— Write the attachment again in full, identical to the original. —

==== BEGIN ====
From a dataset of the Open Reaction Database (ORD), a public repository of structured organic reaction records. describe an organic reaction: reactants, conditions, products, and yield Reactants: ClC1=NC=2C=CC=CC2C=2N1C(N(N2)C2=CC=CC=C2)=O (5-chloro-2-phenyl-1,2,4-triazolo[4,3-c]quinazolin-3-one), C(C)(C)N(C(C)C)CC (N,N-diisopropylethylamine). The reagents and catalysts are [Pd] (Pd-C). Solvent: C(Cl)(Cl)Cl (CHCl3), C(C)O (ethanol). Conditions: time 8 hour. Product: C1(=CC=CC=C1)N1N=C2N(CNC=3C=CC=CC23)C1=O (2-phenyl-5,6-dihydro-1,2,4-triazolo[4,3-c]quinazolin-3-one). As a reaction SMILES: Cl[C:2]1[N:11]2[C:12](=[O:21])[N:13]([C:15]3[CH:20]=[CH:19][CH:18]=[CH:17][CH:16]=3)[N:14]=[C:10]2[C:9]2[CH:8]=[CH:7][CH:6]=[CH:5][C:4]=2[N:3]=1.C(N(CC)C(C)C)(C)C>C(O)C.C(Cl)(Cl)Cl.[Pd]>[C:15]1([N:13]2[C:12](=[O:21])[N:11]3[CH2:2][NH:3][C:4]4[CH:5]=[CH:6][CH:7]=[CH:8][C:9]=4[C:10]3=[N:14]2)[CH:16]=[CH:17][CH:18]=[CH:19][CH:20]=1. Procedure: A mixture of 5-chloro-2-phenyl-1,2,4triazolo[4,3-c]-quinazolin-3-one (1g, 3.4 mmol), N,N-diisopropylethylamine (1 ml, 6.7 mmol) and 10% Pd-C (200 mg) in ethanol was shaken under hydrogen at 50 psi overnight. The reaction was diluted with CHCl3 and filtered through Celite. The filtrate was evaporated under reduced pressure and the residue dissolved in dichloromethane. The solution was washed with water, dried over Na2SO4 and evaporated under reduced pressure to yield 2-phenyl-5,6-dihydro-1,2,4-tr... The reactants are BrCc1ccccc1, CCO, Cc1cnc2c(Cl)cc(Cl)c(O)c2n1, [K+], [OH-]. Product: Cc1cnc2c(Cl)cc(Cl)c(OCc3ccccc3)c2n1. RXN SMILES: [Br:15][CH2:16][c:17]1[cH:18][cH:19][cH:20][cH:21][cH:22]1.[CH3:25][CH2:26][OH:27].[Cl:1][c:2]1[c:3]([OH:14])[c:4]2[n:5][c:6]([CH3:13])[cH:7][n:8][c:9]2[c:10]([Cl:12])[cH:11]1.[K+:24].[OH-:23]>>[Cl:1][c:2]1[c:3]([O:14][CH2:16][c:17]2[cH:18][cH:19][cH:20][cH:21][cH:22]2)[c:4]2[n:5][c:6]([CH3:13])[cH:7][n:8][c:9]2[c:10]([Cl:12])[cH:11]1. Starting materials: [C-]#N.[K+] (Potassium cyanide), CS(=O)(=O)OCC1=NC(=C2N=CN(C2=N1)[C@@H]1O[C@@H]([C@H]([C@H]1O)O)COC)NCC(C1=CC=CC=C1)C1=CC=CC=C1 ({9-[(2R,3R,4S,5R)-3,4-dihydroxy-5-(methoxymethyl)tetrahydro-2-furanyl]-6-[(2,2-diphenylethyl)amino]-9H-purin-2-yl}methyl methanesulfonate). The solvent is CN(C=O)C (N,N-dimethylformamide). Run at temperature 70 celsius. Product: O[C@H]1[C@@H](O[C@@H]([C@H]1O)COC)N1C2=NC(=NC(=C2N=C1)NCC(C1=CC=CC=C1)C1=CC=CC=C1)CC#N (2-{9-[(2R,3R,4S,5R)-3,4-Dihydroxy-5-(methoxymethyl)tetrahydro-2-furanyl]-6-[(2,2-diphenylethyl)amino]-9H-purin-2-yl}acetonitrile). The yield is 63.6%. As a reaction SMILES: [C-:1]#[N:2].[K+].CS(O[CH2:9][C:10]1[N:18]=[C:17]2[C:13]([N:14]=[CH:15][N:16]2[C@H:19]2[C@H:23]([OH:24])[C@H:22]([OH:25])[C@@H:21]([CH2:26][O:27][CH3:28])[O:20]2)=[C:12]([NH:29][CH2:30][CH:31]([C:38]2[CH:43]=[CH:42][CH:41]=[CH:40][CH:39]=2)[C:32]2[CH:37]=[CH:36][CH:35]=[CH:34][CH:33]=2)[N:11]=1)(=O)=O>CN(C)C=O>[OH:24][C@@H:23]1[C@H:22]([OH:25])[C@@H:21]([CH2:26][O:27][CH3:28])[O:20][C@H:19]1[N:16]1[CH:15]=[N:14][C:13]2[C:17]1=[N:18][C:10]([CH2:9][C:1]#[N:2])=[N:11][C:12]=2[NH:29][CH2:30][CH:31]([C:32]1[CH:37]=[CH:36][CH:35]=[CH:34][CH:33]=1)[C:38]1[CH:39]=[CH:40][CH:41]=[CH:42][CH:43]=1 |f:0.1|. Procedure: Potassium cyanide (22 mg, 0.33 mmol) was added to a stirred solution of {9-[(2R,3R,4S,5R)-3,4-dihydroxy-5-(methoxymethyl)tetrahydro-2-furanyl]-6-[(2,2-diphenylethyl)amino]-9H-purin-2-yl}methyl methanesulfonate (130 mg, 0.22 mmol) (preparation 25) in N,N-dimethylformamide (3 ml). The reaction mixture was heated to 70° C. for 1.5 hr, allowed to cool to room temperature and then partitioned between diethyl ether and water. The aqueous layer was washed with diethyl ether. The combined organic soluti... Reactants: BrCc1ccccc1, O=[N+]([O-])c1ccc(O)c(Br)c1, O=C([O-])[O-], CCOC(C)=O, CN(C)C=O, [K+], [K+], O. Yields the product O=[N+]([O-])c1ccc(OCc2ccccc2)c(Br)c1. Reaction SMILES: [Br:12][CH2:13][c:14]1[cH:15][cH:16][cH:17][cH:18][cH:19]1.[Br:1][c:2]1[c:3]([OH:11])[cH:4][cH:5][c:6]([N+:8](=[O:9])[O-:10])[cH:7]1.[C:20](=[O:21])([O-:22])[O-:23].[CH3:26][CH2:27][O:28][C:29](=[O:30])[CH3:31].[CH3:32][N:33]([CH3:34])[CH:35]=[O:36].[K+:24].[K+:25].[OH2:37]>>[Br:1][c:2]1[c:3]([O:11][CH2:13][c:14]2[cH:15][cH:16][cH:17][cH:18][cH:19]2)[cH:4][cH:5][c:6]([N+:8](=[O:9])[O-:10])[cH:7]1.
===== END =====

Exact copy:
From a dataset of the Open Reaction Database (ORD), a public repository of structured organic reaction records. describe an organic reaction: reactants, conditions, products, and yield Reactants: ClC1=NC=2C=CC=CC2C=2N1C(N(N2)C2=CC=CC=C2)=O (5-chloro-2-phenyl-1,2,4-triazolo[4,3-c]quinazolin-3-one), C(C)(C)N(C(C)C)CC (N,N-diisopropylethylamine). The reagents and catalysts are [Pd] (Pd-C). Solvent: C(Cl)(Cl)Cl (CHCl3), C(C)O (ethanol). Conditions: time 8 hour. Product: C1(=CC=CC=C1)N1N=C2N(CNC=3C=CC=CC23)C1=O (2-phenyl-5,6-dihydro-1,2,4-triazolo[4,3-c]quinazolin-3-one). As a reaction SMILES: Cl[C:2]1[N:11]2[C:12](=[O:21])[N:13]([C:15]3[CH:20]=[CH:19][CH:18]=[CH:17][CH:16]=3)[N:14]=[C:10]2[C:9]2[CH:8]=[CH:7][CH:6]=[CH:5][C:4]=2[N:3]=1.C(N(CC)C(C)C)(C)C>C(O)C.C(Cl)(Cl)Cl.[Pd]>[C:15]1([N:13]2[C:12](=[O:21])[N:11]3[CH2:2][NH:3][C:4]4[CH:5]=[CH:6][CH:7]=[CH:8][C:9]=4[C:10]3=[N:14]2)[CH:16]=[CH:17][CH:18]=[CH:19][CH:20]=1. Procedure: A mixture of 5-chloro-2-phenyl-1,2,4triazolo[4,3-c]-quinazolin-3-one (1g, 3.4 mmol), N,N-diisopropylethylamine (1 ml, 6.7 mmol) and 10% Pd-C (200 mg) in ethanol was shaken under hydrogen at 50 psi overnight. The reaction was diluted with CHCl3 and filtered through Celite. The filtrate was evaporated under reduced pressure and the residue dissolved in dichloromethane. The solution was washed with water, dried over Na2SO4 and evaporated under reduced pressure to yield 2-phenyl-5,6-dihydro-1,2,4-tr... The reactants are BrCc1ccccc1, CCO, Cc1cnc2c(Cl)cc(Cl)c(O)c2n1, [K+], [OH-]. Product: Cc1cnc2c(Cl)cc(Cl)c(OCc3ccccc3)c2n1. RXN SMILES: [Br:15][CH2:16][c:17]1[cH:18][cH:19][cH:20][cH:21][cH:22]1.[CH3:25][CH2:26][OH:27].[Cl:1][c:2]1[c:3]([OH:14])[c:4]2[n:5][c:6]([CH3:13])[cH:7][n:8][c:9]2[c:10]([Cl:12])[cH:11]1.[K+:24].[OH-:23]>>[Cl:1][c:2]1[c:3]([O:14][CH2:16][c:17]2[cH:18][cH:19][cH:20][cH:21][cH:22]2)[c:4]2[n:5][c:6]([CH3:13])[cH:7][n:8][c:9]2[c:10]([Cl:12])[cH:11]1. Starting materials: [C-]#N.[K+] (Potassium cyanide), CS(=O)(=O)OCC1=NC(=C2N=CN(C2=N1)[C@@H]1O[C@@H]([C@H]([C@H]1O)O)COC)NCC(C1=CC=CC=C1)C1=CC=CC=C1 ({9-[(2R,3R,4S,5R)-3,4-dihydroxy-5-(methoxymethyl)tetrahydro-2-furanyl]-6-[(2,2-diphenylethyl)amino]-9H-purin-2-yl}methyl methanesulfonate). The solvent is CN(C=O)C (N,N-dimethylformamide). Run at temperature 70 celsius. Product: O[C@H]1[C@@H](O[C@@H]([C@H]1O)COC)N1C2=NC(=NC(=C2N=C1)NCC(C1=CC=CC=C1)C1=CC=CC=C1)CC#N (2-{9-[(2R,3R,4S,5R)-3,4-Dihydroxy-5-(methoxymethyl)tetrahydro-2-furanyl]-6-[(2,2-diphenylethyl)amino]-9H-purin-2-yl}acetonitrile). The yield is 63.6%. As a reaction SMILES: [C-:1]#[N:2].[K+].CS(O[CH2:9][C:10]1[N:18]=[C:17]2[C:13]([N:14]=[CH:15][N:16]2[C@H:19]2[C@H:23]([OH:24])[C@H:22]([OH:25])[C@@H:21]([CH2:26][O:27][CH3:28])[O:20]2)=[C:12]([NH:29][CH2:30][CH:31]([C:38]2[CH:43]=[CH:42][CH:41]=[CH:40][CH:39]=2)[C:32]2[CH:37]=[CH:36][CH:35]=[CH:34][CH:33]=2)[N:11]=1)(=O)=O>CN(C)C=O>[OH:24][C@@H:23]1[C@H:22]([OH:25])[C@@H:21]([CH2:26][O:27][CH3:28])[O:20][C@H:19]1[N:16]1[CH:15]=[N:14][C:13]2[C:17]1=[N:18][C:10]([CH2:9][C:1]#[N:2])=[N:11][C:12]=2[NH:29][CH2:30][CH:31]([C:32]1[CH:37]=[CH:36][CH:35]=[CH:34][CH:33]=1)[C:38]1[CH:39]=[CH:40][CH:41]=[CH:42][CH:43]=1 |f:0.1|. Procedure: Potassium cyanide (22 mg, 0.33 mmol) was added to a stirred solution of {9-[(2R,3R,4S,5R)-3,4-dihydroxy-5-(methoxymethyl)tetrahydro-2-furanyl]-6-[(2,2-diphenylethyl)amino]-9H-purin-2-yl}methyl methanesulfonate (130 mg, 0.22 mmol) (preparation 25) in N,N-dimethylformamide (3 ml). The reaction mixture was heated to 70° C. for 1.5 hr, allowed to cool to room temperature and then partitioned between diethyl ether and water. The aqueous layer was washed with diethyl ether. The combined organic soluti... Reactants: BrCc1ccccc1, O=[N+]([O-])c1ccc(O)c(Br)c1, O=C([O-])[O-], CCOC(C)=O, CN(C)C=O, [K+], [K+], O. Yields the product O=[N+]([O-])c1ccc(OCc2ccccc2)c(Br)c1. Reaction SMILES: [Br:12][CH2:13][c:14]1[cH:15][cH:16][cH:17][cH:18][cH:19]1.[Br:1][c:2]1[c:3]([OH:11])[cH:4][cH:5][c:6]([N+:8](=[O:9])[O-:10])[cH:7]1.[C:20](=[O:21])([O-:22])[O-:23].[CH3:26][CH2:27][O:28][C:29](=[O:30])[CH3:31].[CH3:32][N:33]([CH3:34])[CH:35]=[O:36].[K+:24].[K+:25].[OH2:37]>>[Br:1][c:2]1[c:3]([O:11][CH2:13][c:14]2[cH:15][cH:16][cH:17][cH:18][cH:19]2)[cH:4][cH:5][c:6]([N+:8](=[O:9])[O-:10])[cH:7]1.